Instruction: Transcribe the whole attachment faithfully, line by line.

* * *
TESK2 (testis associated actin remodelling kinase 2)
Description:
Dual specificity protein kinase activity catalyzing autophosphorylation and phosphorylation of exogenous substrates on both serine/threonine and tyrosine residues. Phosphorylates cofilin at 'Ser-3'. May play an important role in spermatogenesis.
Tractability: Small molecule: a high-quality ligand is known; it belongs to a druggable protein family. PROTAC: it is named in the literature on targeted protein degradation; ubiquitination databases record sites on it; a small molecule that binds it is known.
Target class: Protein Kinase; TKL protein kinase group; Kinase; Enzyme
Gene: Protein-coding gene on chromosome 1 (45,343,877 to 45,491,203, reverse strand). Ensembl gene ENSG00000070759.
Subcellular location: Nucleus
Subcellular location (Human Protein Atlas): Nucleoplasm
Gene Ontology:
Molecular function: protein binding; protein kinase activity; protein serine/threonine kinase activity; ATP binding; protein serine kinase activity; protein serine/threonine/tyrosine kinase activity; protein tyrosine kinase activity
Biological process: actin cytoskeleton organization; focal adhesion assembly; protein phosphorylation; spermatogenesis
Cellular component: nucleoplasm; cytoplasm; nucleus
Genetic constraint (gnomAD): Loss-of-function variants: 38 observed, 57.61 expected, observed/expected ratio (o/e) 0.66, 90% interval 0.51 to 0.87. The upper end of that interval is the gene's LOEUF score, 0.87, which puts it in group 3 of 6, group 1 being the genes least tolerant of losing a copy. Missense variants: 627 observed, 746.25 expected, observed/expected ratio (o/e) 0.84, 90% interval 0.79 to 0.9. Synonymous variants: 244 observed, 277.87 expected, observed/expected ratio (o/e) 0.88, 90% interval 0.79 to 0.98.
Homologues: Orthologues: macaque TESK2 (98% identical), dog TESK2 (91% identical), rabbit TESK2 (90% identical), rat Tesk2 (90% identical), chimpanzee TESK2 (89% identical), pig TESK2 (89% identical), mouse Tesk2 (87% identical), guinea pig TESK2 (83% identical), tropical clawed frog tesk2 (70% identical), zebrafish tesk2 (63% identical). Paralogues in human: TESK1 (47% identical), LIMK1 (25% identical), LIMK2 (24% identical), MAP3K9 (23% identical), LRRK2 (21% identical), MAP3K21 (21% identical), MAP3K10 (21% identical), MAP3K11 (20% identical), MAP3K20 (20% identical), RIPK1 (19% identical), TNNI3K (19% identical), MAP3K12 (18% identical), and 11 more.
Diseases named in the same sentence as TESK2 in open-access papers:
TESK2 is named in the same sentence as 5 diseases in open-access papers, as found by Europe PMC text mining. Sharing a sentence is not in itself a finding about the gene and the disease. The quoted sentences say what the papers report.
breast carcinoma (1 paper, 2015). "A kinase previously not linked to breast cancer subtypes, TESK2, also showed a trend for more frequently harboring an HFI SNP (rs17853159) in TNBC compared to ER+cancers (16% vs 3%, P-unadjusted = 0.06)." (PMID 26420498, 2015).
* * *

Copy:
TESK2 (testis associated actin remodelling kinase 2)
Description:
Dual specificity protein kinase activity catalyzing autophosphorylation and phosphorylation of exogenous substrates on both serine/threonine and tyrosine residues. Phosphorylates cofilin at 'Ser-3'. May play an important role in spermatogenesis.
Tractability: Small molecule: a high-quality ligand is known; it belongs to a druggable protein family. PROTAC: it is named in the literature on targeted protein degradation; ubiquitination databases record sites on it; a small molecule that binds it is known.
Target class: Protein Kinase; TKL protein kinase group; Kinase; Enzyme
Gene: Protein-coding gene on chromosome 1 (45,343,877 to 45,491,203, reverse strand). Ensembl gene ENSG00000070759.
Subcellular location: Nucleus
Subcellular location (Human Protein Atlas): Nucleoplasm
Gene Ontology:
Molecular function: protein binding; protein kinase activity; protein serine/threonine kinase activity; ATP binding; protein serine kinase activity; protein serine/threonine/tyrosine kinase activity; protein tyrosine kinase activity
Biological process: actin cytoskeleton organization; focal adhesion assembly; protein phosphorylation; spermatogenesis
Cellular component: nucleoplasm; cytoplasm; nucleus
Genetic constraint (gnomAD): Loss-of-function variants: 38 observed, 57.61 expected, observed/expected ratio (o/e) 0.66, 90% interval 0.51 to 0.87. The upper end of that interval is the gene's LOEUF score, 0.87, which puts it in group 3 of 6, group 1 being the genes least tolerant of losing a copy. Missense variants: 627 observed, 746.25 expected, observed/expected ratio (o/e) 0.84, 90% interval 0.79 to 0.9. Synonymous variants: 244 observed, 277.87 expected, observed/expected ratio (o/e) 0.88, 90% interval 0.79 to 0.98.
Homologues: Orthologues: macaque TESK2 (98% identical), dog TESK2 (91% identical), rabbit TESK2 (90% identical), rat Tesk2 (90% identical), chimpanzee TESK2 (89% identical), pig TESK2 (89% identical), mouse Tesk2 (87% identical), guinea pig TESK2 (83% identical), tropical clawed frog tesk2 (70% identical), zebrafish tesk2 (63% identical). Paralogues in human: TESK1 (47% identical), LIMK1 (25% identical), LIMK2 (24% identical), MAP3K9 (23% identical), LRRK2 (21% identical), MAP3K21 (21% identical), MAP3K10 (21% identical), MAP3K11 (20% identical), MAP3K20 (20% identical), RIPK1 (19% identical), TNNI3K (19% identical), MAP3K12 (18% identical), and 11 more.
Diseases named in the same sentence as TESK2 in open-access papers:
TESK2 is named in the same sentence as 5 diseases in open-access papers, as found by Europe PMC text mining. Sharing a sentence is not in itself a finding about the gene and the disease. The quoted sentences say what the papers report.
breast carcinoma (1 paper, 2015). "A kinase previously not linked to breast cancer subtypes, TESK2, also showed a trend for more frequently harboring an HFI SNP (rs17853159) in TNBC compared to ER+cancers (16% vs 3%, P-unadjusted = 0.06)." (PMID 26420498, 2015).